Search And Rescue
The intrusion of unauthorized personnel into a search-and-rescue operation can steal precious minutes and take the eyes of rescuers off the main goal – to save lives. “When a person is lost or endangered, seconds can mean the difference between life and death,” says Chief Mark Hopkins, Greater Philadelphia Search and Rescue (GPSAR). “That’s why the use of ID cards is so important for scene safety and identification.”
“Fortunately, I can recall only two situations when someone misrepresented themselves as a member of our team,” Hopkins adds. “The one that stands out was at a search for a missing autistic boy when a woman put on colors that matched our uniform and outfitted her dog appropriately. In the confusion, she disappeared into the woods. There is always the possibility of something of this nature happening during the chaos of a large operation, but the ID system helps to reduce the possibility of someone going undetected. I have found that having the IDs displayed prominently makes other agencies take notice and pay attention to the lack of an ID on someone.”
The GPSAR is a non-profit organization that relies on 40 dedicated volunteers to respond to search requests in Pennsylvania, New Jersey and Delaware. Founded in 1979, GPSAR volunteers are on call 24 hours a day, seven days a week, engaging in rescue operations in the wilderness or urban areas, in caves or on ice, in water or in collapsed structures. Their mission is to respond so “That Others May Live.”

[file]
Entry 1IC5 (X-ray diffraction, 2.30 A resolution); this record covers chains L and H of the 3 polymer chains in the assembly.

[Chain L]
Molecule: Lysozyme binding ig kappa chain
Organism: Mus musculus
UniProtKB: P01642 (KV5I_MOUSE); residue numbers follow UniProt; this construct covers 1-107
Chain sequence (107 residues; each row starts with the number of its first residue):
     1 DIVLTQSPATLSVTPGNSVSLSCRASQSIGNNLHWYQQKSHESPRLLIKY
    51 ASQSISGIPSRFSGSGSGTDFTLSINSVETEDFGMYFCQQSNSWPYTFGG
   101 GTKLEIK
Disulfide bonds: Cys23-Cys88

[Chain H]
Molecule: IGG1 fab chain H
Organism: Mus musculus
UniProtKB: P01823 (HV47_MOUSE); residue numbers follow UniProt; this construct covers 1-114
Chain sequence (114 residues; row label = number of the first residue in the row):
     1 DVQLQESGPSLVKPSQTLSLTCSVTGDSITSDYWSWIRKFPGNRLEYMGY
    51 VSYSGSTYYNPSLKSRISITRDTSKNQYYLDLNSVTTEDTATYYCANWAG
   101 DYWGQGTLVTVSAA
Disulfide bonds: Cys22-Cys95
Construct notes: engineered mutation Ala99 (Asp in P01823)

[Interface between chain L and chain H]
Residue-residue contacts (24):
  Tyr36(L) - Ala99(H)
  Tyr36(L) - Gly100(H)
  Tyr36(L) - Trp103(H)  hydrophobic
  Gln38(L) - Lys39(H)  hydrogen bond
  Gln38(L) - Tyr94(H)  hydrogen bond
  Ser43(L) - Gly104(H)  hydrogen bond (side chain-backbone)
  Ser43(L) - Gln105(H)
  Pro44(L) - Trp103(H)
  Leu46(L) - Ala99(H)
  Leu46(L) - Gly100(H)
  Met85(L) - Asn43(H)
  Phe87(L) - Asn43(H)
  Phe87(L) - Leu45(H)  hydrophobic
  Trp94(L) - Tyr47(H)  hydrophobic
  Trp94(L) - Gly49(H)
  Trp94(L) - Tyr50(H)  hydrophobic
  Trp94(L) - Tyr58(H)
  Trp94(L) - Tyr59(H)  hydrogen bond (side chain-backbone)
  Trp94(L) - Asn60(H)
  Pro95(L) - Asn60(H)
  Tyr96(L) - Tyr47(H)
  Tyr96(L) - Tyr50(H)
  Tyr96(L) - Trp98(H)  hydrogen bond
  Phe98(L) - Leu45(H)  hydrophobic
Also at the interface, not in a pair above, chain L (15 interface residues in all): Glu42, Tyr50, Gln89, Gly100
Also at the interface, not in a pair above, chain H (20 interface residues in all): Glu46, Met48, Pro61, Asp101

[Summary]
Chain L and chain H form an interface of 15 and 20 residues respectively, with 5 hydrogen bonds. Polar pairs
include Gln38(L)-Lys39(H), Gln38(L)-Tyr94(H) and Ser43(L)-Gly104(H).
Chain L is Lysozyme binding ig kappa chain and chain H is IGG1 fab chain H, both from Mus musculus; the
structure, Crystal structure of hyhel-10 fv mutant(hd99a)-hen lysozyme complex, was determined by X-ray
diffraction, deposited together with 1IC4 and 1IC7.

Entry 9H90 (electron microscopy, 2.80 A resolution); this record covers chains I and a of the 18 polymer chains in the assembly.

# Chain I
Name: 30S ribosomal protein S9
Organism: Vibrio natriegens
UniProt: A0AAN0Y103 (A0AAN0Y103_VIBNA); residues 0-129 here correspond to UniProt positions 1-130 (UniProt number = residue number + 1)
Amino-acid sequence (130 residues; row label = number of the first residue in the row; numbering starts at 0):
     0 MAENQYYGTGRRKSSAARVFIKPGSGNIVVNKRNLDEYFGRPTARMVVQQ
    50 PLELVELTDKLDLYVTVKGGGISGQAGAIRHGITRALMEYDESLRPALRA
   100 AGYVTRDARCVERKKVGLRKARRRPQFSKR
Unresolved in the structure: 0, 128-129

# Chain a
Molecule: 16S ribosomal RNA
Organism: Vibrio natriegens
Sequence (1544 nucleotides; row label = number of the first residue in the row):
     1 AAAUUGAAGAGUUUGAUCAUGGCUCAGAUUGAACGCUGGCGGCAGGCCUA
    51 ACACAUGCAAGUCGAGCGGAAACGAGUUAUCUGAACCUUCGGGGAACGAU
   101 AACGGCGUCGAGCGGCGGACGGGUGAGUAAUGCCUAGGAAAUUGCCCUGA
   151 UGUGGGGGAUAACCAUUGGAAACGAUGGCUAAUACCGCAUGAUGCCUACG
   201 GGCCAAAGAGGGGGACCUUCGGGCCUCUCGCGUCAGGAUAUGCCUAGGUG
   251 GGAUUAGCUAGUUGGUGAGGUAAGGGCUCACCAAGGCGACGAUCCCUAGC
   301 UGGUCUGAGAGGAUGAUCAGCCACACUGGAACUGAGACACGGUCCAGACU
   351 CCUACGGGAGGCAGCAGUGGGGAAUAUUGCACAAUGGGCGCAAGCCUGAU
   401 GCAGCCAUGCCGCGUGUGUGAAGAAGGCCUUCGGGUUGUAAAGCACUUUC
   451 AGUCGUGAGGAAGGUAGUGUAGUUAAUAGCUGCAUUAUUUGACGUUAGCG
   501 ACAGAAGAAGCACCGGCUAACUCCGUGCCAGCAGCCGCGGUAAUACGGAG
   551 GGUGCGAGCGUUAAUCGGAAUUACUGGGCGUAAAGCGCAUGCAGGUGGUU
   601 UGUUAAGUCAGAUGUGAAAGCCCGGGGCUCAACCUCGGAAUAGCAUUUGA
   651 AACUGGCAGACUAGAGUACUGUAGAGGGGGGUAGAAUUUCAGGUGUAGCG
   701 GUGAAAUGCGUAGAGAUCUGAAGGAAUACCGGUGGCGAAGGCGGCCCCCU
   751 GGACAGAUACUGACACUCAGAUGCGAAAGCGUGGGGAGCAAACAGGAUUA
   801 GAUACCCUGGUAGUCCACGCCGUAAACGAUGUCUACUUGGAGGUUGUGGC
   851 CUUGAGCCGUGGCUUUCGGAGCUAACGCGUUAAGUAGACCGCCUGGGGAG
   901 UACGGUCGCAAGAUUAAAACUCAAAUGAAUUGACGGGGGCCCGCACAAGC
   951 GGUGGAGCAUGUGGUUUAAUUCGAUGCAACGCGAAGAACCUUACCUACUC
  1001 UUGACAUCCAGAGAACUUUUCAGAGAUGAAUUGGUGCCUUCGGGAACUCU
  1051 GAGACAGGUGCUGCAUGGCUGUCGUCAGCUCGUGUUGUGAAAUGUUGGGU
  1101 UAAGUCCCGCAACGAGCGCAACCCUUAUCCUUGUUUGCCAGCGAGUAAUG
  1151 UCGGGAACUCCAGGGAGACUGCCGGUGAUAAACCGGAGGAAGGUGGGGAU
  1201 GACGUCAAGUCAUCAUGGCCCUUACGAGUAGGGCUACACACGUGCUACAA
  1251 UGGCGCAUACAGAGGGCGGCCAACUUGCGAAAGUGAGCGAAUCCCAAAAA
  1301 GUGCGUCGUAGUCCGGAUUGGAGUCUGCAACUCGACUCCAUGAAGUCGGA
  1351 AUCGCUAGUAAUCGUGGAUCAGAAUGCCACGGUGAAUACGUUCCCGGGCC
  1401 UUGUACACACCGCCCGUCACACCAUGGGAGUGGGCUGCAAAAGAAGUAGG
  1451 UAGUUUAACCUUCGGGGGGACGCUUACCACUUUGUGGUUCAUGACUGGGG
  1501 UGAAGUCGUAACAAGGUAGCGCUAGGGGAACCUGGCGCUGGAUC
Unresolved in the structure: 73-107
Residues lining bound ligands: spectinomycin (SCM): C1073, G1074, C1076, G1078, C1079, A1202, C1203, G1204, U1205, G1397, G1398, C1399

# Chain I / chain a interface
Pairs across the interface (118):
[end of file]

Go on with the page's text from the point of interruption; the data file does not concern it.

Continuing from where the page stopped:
Identifying authorized individuals on the scene of a search-and-rescue is important. Up until 2006, GPSAR had been issuing ID cards printed on glossy photo paper and laminating them one at a time. Because the ID cards used in search-and-rescue operations are often exposed to the elements, including icy water, they must be durable. Administrators wanted something more long-lasting and more professional than their handmade cards.
Being familiar with card printers from Fargo Electronics, Eden Praire, Minn., Hopkins asked one of his officers to contact the company. Hopkins chose the Fargo Persona C30 Card Printer, based on his need for support, reliability and available supplies.
The machine is designed so that the ribbon cartridge also contains the card cleaning roller, thus simplifying the cleaning process. This was an important consideration for GPSAR. “Choosing a new printer involved matching the product with our needs and budget and also the price of the consumables,” Hopkins says. Consumables include ribbons, blank cards and overlaminate materials.
ID cards are typically printed from a laptop computer in the GPSAR office. They are double-sided, combining graphics with photos. “Eventually we’ll have different IDs for people based on their status within the team. The obvious choice is different colored cards. Right now, we have it broken down with a simple title above the name for clarification. We also are working on equipment tags,” Hopkins says.
GPSAR is also going to produce tags for its rescue dogs. Dogs play a large part in many rescue operations, using their keen sense of smell to follow the scent of a missing person. Introducing distracting scents from other dogs can severely inhibit the work of the rescue animals.
“Our animal partners play an incredible role in our team,” Hopkins says. “The mere presence of a professional looking handler and canine helps to comfort the family of a missing person in many cases. The animals help us by dramatically narrowing the area and covering more area faster. While they don’t eliminate the need for other tactics, they supplement them nicely. Identification of these animals is important so we can see their qualifications at a glance.”
“We have had problems in the past with unauthorized people on the scene of a search,” says Jennifer Christian, GPSAR team secretary. “We can now make ID cards on the spot, if necessary.”